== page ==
Microbial associations in sponges. III. Ultrastructure of the in situ associations in coral reef sponges
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- Wilkinson, C.R. Mar. Biol. (1978) 49: 177. doi:10.1007/BF00387117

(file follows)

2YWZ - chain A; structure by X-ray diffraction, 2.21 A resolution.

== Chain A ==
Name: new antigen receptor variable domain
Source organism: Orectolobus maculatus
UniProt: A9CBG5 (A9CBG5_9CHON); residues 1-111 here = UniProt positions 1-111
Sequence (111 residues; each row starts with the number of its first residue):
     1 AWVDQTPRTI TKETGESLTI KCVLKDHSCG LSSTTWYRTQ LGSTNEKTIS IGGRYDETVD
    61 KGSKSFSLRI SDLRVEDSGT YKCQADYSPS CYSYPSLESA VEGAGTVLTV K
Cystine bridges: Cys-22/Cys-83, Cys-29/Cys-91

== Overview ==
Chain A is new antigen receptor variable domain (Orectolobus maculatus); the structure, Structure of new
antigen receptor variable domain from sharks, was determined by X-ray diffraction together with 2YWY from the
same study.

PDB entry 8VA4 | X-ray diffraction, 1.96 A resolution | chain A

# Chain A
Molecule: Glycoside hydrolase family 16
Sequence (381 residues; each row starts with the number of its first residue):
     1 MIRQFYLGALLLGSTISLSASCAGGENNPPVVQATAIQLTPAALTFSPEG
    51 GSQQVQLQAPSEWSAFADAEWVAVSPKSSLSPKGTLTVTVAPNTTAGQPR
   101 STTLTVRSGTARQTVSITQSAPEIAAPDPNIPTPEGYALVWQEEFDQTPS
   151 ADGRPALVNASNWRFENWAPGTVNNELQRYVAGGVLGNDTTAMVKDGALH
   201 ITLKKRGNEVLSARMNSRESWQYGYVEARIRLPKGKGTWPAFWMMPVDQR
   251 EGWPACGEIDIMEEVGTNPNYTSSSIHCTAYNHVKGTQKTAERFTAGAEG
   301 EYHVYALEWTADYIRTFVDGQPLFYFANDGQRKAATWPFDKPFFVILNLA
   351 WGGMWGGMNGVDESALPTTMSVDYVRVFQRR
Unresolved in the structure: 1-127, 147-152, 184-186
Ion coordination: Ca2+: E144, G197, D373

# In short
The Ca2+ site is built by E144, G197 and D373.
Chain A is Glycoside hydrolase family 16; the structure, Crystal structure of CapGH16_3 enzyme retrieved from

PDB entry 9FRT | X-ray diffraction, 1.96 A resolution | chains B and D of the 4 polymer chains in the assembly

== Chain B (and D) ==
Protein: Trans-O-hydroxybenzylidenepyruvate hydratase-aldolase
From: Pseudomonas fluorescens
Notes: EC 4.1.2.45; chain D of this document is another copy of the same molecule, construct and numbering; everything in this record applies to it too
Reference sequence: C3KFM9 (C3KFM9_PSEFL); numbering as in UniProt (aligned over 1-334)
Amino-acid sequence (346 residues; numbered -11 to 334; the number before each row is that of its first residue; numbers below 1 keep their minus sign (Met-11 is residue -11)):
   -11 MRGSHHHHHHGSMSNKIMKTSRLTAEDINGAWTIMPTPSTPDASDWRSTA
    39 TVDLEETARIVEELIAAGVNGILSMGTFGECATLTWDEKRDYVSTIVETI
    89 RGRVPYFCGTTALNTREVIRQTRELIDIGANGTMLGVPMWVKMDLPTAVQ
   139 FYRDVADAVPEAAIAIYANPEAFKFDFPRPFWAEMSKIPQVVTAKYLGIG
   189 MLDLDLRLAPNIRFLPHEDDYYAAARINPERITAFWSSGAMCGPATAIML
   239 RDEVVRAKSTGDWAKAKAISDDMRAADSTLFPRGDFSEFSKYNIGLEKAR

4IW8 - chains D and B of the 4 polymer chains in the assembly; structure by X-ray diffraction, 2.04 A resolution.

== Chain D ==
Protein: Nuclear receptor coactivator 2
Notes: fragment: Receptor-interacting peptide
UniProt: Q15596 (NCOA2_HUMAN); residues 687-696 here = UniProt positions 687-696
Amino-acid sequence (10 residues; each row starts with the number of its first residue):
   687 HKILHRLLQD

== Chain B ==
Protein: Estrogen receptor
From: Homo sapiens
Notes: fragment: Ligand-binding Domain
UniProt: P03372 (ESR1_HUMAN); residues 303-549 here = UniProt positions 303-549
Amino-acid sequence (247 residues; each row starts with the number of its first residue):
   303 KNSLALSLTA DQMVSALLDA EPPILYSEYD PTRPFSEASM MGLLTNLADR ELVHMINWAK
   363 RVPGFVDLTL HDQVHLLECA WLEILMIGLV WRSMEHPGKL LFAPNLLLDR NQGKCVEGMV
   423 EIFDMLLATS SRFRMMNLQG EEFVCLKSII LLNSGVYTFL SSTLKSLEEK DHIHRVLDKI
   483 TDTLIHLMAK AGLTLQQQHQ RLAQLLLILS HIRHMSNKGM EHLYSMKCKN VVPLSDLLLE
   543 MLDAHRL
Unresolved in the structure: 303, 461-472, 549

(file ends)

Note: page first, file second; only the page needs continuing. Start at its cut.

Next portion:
Symbiotic cyanobacteria are associated with marine sponges in three ways: the majority are free-living in the mesohyl; large aggregates occur in “cyanocytes” (specialized, vacuolated archeocytes); and few are present in digestive vacuoles. The cyanobacteria in Jaspis stellifera and Neofibularia irata are morphologically similar to those described in Mediterranean sponges, whereas those in Pericharax heteroraphis are different. The freeliving bacterial populations are morphologically similar, although the number of bacteria varies between the species. The fourth sponge Ircinia wistarii contains a mixed bacterial population unlike those in the other sponges. Sponge digestion of microbial associates is rare and not considered to contribute significant nutrients.